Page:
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The Montana Ranch COOKHOUSE COOKBOOK Paperback – June 22, 2011
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100 Books for a Lifetime of Eating & Drinking
If you want to make an authentic tagine, bake mouth-watering cakes, or vicariously experience the life of a chef, you’ll find the book for it on this list.
About the Author
Kelly Andersson has cooked in hunting camps in Oregon since 1983. She's cooked in wilderness firefighter camps, and she's managed kitchens in a retirement home, a coastal inn, a college blues bar, an Elks lodge, and several restaurants. Her recipes and cooking articles have been published in newspapers and magazines since 1989, and she's written and designed cookbooks since 1995. Kelly's editing and website design clients include individuals and companies in eight countries.
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Top Customer Reviews
"The recipes in this book assume that you are already a pretty good cook; if you've never made bread or pie then you should get someone to show you, or go take a class before trying these out. If you can already make killer biscuits and a lemon meringue pie, you may find these useful."
One hundred and sixty-six killer recipes for $2.99 as a Kindle purchase. Wow! These include substantial breakfast casseroles, sweet breads, scones, pastrys, and granola. Some of the casseroles are very large (like two-dozen egg large), but could easily be sized back for cooks who are not feeding the population of a working ranch. (It's this kind of adjustment which makes newbie cooks nervous and practiced cooks don't even think about.)
Breads, beans, fish, chicken, beef, potatoes, vegetables and salads. A fascinating selection of Peruvian dishes--a nod to the Peruvian herders employed on the ranch--are included. And a large selection of cookies, pies, and cakes.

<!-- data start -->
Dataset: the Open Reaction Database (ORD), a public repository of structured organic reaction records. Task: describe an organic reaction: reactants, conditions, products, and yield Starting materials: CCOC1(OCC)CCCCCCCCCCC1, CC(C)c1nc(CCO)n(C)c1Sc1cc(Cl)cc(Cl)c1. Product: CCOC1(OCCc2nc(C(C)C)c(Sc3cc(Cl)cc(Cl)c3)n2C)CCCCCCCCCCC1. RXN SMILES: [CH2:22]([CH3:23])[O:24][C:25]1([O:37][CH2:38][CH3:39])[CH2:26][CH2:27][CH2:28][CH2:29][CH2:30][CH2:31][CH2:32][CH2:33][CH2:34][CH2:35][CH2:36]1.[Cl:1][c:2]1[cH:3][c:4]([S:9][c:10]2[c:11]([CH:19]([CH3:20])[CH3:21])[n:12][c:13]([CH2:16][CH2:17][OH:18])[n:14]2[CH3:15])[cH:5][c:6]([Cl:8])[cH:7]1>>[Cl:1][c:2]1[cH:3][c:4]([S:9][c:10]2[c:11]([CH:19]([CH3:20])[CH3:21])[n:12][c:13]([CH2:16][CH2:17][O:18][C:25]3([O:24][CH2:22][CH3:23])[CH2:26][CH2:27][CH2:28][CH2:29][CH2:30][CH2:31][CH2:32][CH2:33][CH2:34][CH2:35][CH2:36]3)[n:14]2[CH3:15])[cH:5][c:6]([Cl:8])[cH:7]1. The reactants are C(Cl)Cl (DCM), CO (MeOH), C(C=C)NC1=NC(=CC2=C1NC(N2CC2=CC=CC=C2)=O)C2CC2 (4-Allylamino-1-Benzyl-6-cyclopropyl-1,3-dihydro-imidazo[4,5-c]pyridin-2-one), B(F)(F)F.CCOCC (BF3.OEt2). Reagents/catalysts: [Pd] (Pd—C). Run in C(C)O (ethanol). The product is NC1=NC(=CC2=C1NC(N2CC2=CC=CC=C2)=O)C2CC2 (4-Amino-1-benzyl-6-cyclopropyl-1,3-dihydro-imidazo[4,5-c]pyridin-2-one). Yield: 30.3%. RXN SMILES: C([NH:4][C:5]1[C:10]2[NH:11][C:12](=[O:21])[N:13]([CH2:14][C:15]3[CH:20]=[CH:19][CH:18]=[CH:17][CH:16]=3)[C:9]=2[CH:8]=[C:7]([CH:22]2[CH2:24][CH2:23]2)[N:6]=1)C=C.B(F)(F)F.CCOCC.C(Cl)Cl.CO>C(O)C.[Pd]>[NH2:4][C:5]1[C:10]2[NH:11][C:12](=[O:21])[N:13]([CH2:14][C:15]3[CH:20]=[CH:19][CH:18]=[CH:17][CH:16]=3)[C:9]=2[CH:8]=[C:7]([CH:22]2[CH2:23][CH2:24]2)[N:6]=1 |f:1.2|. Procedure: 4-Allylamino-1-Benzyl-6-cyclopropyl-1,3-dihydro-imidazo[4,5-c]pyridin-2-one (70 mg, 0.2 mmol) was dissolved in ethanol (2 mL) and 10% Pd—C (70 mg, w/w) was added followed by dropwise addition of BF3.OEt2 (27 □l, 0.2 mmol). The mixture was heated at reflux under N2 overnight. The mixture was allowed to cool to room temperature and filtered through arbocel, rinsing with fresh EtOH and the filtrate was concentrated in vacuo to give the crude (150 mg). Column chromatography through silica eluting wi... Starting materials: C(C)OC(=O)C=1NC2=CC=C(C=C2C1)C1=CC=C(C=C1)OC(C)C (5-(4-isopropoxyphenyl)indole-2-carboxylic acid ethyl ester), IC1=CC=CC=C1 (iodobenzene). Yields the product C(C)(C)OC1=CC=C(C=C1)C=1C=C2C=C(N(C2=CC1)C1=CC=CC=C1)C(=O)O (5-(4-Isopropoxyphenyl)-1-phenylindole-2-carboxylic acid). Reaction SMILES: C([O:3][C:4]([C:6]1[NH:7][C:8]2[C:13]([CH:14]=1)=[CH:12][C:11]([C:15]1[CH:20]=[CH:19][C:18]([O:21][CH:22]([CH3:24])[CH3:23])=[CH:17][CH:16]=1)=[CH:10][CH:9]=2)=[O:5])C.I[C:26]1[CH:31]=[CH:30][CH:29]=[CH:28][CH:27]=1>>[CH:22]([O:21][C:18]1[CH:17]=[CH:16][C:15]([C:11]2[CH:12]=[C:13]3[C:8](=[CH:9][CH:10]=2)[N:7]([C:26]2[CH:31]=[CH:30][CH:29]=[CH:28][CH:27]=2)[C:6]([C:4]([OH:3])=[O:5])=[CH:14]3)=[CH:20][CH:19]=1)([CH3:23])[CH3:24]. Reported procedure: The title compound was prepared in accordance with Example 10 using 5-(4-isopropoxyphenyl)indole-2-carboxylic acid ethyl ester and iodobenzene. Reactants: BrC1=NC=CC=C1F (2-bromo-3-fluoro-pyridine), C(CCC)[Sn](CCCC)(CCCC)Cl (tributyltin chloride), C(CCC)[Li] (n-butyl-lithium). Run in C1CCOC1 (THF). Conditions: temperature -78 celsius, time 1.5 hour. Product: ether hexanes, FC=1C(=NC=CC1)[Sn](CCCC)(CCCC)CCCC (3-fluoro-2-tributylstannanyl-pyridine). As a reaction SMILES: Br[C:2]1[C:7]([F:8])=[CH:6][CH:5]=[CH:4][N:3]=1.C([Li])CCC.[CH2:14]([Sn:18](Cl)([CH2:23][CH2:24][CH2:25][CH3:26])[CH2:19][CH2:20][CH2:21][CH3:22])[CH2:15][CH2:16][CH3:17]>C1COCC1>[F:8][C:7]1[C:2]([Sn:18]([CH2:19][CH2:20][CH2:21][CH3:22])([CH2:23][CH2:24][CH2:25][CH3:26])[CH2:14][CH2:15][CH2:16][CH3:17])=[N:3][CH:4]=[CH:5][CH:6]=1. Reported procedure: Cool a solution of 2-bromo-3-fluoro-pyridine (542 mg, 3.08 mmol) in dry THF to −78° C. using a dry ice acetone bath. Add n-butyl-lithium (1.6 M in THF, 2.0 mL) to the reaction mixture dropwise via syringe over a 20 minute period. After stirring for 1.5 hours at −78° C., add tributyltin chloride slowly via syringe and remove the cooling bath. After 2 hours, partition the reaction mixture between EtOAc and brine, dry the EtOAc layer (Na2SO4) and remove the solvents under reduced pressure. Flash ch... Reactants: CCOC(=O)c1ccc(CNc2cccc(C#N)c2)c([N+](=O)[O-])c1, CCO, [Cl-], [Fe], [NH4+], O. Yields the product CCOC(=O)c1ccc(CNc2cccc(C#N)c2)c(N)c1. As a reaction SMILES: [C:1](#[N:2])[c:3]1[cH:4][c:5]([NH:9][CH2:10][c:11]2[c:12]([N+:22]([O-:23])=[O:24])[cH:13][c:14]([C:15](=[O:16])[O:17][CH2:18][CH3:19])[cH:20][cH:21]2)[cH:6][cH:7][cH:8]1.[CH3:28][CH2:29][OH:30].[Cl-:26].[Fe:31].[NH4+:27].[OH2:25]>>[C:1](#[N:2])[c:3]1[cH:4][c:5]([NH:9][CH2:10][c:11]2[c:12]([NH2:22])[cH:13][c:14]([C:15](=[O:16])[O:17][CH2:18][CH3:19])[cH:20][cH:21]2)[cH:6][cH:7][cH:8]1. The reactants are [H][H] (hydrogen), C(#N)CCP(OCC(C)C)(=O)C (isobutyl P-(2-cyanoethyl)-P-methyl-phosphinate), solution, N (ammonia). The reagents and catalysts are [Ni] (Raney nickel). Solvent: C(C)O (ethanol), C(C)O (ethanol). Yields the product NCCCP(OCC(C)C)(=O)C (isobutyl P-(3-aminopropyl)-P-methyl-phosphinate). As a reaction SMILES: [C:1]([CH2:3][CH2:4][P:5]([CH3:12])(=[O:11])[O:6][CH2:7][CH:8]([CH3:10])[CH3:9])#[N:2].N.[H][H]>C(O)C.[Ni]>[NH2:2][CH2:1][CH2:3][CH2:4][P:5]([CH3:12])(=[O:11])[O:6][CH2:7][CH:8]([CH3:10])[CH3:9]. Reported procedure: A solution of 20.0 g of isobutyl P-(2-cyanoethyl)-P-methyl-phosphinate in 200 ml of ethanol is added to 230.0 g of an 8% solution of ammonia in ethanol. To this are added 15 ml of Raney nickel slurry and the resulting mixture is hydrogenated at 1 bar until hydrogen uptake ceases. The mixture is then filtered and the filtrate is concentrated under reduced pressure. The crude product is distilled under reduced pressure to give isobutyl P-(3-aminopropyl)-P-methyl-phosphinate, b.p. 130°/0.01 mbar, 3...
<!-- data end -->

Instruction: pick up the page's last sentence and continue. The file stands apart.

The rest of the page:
This is hearty, filling food for people working hard every day, all day. They aren't afraid of animal fats, carbs (good, bad, or indifferent), or sugar. This is not a book for die-hard vegetarians/vegans, low-carb dieters, low-fat dieters, etc. Now, not every recipe will blow the calorie budget, but this really isn't how calorie counters eat either. But as a once in a while treat for the desk jockeys among us...
This cookbook makes me wish that Kelly Andersson were still working at that ranch. It makes me wish I lived in Montana. And it makes me wish I could wrangle an invitation for a meal at her table.
Being of a mind that guacamole makes just about anything better, I tried the Pescado con Salsa de Palta. Pan cooked fish atop roasted yams, topped with guacamole and some zippy salsa made this meal summer-heat friendly. It was simple to make, attractive to serve, and a great flavor combination. July isn't exactly the time of year when Pfefferneusse comes to mind. All it took was the author's comment about how wonderful they were with lemonade to get me to crank up the oven in a heat wave. These cookies are deliciously spicy with kick from cinnamon, ginger, cloves, allspice, pepper and nutmeg. From the time I started until the time I ate the first one was about 15 minutes not counting the batter that didn't make it to the cookie sheet. To prevent my eating several dozens of them, they were packed off to the office the next day to rave reviews. Chewy yet crispy edged, these treats could not be easier to make and they have zero (yep, zip, nada, no..) fat. Looking forward to trying some of the breads in the fall too.
I have browsed through the entire book, and found many recipes I will try. I have enough experience as a cook to know that they will probably turn out wonderful.
I'm giving this book five stars simply for the scone recipe. Every time I've made these scones, I end up eating three at a time. They're like potato chips. The only thing I've felt the need to change was the berries. The recipe calls for dried cranberries. I've used frozen blueberries and frozen lingonberries both picked fresh by me. I've also used store bought blackberries.